There was a significant difference between each parent’s score on the ORK-10 scale and the AORK scale (paired t-test: t = -25.13, df =  201, p = <.0001). The mean difference in the scores on the ORK-10 were 3.96 (SD=1.99, 95% CL: 3.68 to 4.23) and 6.99 (SD=1.82, 95% CL: 6.73 to 7.24) on the AORK. Both knowledge scales had outliers with the AORK having two low outliers with scores of 0 and 2 while the ORK-10 had one high outliers with a score of 9.

The Cronbach’s alpha showed an interitem variable of .122 and scale reliability coefficient of 0.70 for the ORK-10. The AORK had an average interitem covariance of .064 and a scale reliability coefficient of 0.61. There is a strong, positive correlation between AORK scores and ORK-10 scores (r=0.58, p < 0.001).

The scores were broken into three categories to better show the distribution with low equaling 3 or less, medium equally 4 to 6, and high equaling 7 or higher. With the AORK scale, most people (n = 134, 66.34%) had a high rating while 60 people (29.70%) had a medium and 8 people (3.96%) had a low rating. For the ORK-10, few people (n = 25, 12.38%) had a high ranking while 94 (46.53%) had a medium ranking and 87 (43.07%) had a low ranking. The spread of how parents scored on the AORK and ORK-10 scale grouped by demographics is displayed in Table 2.

Table 2: AORK and ORK-10 scores by demographic variables

Question 3: What factors are associated with the parents’ knowledge of obesity health risk?

Does parental recognition of their own weight predict the continuous score of either the ORK-10 or AORK?

One-way ANOVA was used to determine the association between parental factors and the total scores on each scale. With the AORK scale, parental BMI classification (F (3.58, 664.39) = 0.36, p =0.78), parental sex (F (1.12, 666.9) = 0.34, p 0.56) and ethnicity (F (22.06, 645.92) = 1.11, p =0.36) were not significant. Meanwhile, income (F (56.31, 582.69) = 2.27, p =0.02), age (F (42.76, 600.19) = 3.49, p =0.009), and education (F (70.38, 597.59) = 5.8, p =0.0002) were significant.  For age, Tukey’s post-hoc test showed the mean value of AORK scores was significantly different between those making between $10,000 to $24,999 and those making $25,000 to $49,999 (p < 0.001). Tukey’s post-hoc test showed more significance between groups regarding the mean value of the AORK score and education. Statistical differences were identified between less than high school degree and some college but no degree (p <0.02), less than high school degree and bachelor’s degree (p<0.001), high school or equivalent and bachelor’s degree (p < 0.03), less than high school degree and graduate degree (p = 0.004), as well as high school or equivalent and graduate degree (p=0.03).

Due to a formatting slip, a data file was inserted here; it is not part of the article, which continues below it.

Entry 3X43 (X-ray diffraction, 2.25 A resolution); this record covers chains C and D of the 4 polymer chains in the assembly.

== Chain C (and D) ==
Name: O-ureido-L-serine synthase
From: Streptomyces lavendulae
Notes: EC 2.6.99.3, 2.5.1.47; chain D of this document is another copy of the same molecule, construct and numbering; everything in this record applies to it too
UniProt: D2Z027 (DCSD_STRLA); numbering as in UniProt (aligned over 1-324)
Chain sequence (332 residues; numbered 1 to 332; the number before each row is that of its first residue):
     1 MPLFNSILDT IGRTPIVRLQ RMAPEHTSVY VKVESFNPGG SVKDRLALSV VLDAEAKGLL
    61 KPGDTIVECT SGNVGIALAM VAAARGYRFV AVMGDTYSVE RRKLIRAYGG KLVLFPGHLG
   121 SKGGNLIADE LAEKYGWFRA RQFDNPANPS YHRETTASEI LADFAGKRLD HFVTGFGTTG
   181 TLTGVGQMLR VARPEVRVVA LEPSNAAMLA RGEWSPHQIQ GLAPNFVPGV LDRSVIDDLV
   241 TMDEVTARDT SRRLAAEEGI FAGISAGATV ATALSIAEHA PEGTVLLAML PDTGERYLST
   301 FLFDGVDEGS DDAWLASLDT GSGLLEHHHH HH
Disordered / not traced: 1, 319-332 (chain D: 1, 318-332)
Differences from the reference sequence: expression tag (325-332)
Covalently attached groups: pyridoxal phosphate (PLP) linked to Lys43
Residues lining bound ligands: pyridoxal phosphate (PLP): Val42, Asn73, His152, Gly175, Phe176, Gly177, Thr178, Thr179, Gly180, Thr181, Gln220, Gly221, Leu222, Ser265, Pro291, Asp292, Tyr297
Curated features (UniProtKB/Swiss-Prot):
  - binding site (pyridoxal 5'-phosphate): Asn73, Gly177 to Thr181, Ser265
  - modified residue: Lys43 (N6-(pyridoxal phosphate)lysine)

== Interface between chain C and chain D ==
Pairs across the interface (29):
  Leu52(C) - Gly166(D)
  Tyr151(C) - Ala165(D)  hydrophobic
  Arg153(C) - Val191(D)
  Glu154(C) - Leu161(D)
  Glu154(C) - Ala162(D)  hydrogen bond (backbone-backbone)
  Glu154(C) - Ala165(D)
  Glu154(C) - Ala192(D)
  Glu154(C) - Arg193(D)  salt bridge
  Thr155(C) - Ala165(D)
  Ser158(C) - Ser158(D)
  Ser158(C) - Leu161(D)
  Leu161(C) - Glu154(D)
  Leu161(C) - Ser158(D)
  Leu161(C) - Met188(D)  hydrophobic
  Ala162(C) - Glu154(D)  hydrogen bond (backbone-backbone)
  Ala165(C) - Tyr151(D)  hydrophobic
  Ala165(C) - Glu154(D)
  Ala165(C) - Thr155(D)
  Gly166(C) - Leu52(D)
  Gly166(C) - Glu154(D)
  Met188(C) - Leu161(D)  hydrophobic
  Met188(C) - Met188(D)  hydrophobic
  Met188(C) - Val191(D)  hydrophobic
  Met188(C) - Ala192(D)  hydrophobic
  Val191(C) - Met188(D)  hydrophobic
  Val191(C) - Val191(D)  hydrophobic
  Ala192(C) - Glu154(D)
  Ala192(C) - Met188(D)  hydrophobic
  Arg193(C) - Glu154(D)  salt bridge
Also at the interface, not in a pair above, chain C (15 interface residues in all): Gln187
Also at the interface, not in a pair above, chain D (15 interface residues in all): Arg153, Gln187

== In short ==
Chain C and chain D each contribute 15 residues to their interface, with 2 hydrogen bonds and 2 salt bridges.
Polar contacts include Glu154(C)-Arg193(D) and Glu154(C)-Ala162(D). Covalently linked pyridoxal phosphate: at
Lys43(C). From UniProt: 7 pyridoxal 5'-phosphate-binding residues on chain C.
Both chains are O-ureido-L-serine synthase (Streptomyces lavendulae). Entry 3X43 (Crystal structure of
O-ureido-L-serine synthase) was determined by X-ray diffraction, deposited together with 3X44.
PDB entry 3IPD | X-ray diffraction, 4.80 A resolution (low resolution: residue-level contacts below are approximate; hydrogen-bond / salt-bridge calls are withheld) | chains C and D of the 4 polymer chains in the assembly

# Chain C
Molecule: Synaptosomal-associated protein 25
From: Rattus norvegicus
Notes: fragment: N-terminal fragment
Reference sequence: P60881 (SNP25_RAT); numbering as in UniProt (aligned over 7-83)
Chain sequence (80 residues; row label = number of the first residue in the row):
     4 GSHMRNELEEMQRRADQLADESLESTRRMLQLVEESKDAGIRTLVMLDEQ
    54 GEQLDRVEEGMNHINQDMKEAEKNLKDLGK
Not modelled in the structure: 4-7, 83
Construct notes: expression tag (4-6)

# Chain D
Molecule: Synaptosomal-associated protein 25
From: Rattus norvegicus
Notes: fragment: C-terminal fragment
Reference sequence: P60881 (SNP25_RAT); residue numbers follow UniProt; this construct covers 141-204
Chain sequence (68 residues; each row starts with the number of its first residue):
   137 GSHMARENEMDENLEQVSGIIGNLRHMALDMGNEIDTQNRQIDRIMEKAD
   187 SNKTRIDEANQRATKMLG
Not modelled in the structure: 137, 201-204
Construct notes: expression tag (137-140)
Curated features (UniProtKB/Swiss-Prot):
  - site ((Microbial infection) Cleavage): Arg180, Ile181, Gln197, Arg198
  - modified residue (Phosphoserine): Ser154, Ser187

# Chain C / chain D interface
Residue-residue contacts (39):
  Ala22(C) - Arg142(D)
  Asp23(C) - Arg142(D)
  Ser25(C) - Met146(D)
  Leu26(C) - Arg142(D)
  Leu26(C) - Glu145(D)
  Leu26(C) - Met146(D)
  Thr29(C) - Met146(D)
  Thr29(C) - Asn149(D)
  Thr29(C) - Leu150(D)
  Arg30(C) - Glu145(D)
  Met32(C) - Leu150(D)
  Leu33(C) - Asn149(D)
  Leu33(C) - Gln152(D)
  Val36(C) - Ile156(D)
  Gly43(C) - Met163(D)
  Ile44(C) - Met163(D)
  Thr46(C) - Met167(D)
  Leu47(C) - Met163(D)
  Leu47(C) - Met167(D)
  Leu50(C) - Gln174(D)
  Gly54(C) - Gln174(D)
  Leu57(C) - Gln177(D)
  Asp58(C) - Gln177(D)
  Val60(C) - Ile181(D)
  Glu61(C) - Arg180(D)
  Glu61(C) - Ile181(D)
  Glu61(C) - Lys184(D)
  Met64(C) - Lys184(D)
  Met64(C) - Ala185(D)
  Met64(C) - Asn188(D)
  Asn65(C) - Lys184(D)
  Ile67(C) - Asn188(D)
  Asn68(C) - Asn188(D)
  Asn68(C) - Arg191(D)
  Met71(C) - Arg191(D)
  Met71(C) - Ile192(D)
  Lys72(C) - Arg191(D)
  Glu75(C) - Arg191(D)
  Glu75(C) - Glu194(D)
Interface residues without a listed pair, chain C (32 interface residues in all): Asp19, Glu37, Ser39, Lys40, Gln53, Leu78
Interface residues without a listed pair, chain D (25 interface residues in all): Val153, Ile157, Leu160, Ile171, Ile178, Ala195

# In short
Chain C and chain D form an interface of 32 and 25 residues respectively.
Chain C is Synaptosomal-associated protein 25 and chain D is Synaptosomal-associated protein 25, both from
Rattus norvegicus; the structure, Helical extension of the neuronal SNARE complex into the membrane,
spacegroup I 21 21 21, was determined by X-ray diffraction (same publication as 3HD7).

With the ORK scale, parental BMI classification (F (9.59, 788.09) = 0.80, p =0.49), parental sex (F (.82, 796.86) = 0.21, p = 0.65) and ethnicity (F (46.77, 750.92) = 2.02, p =0.06) were not significant. The one-way ANOVA between the ORK mean score and education (F(67.87, 729.82) = 4.58, p < 0.002), the mean ORK score and income (F(67.81, 712.17) = 2.24, p <0.03), and  the ORK mean score and parental was statistically significant (F(61.91, 720.01) = 4.21, p < 0.003). Tukey’s post-hoc test for education showed there was statistical significance between less than high school and bachelor’s degree (p < 0.03), high school or equivalent and bachelor’s degree (p =0.05), and less than high school and graduate degree (p < 0.03). Tukey’s post-hoc test for age showed there was statistical significance between those aged 21-29 and 30-39 (p < 0.001) and those between 21-29 and 40-49 (p < 0.02).

Question 4: Do the continuous AORK or ORK-10 scores predict parental classification of weight (measured as correct or incorrect)?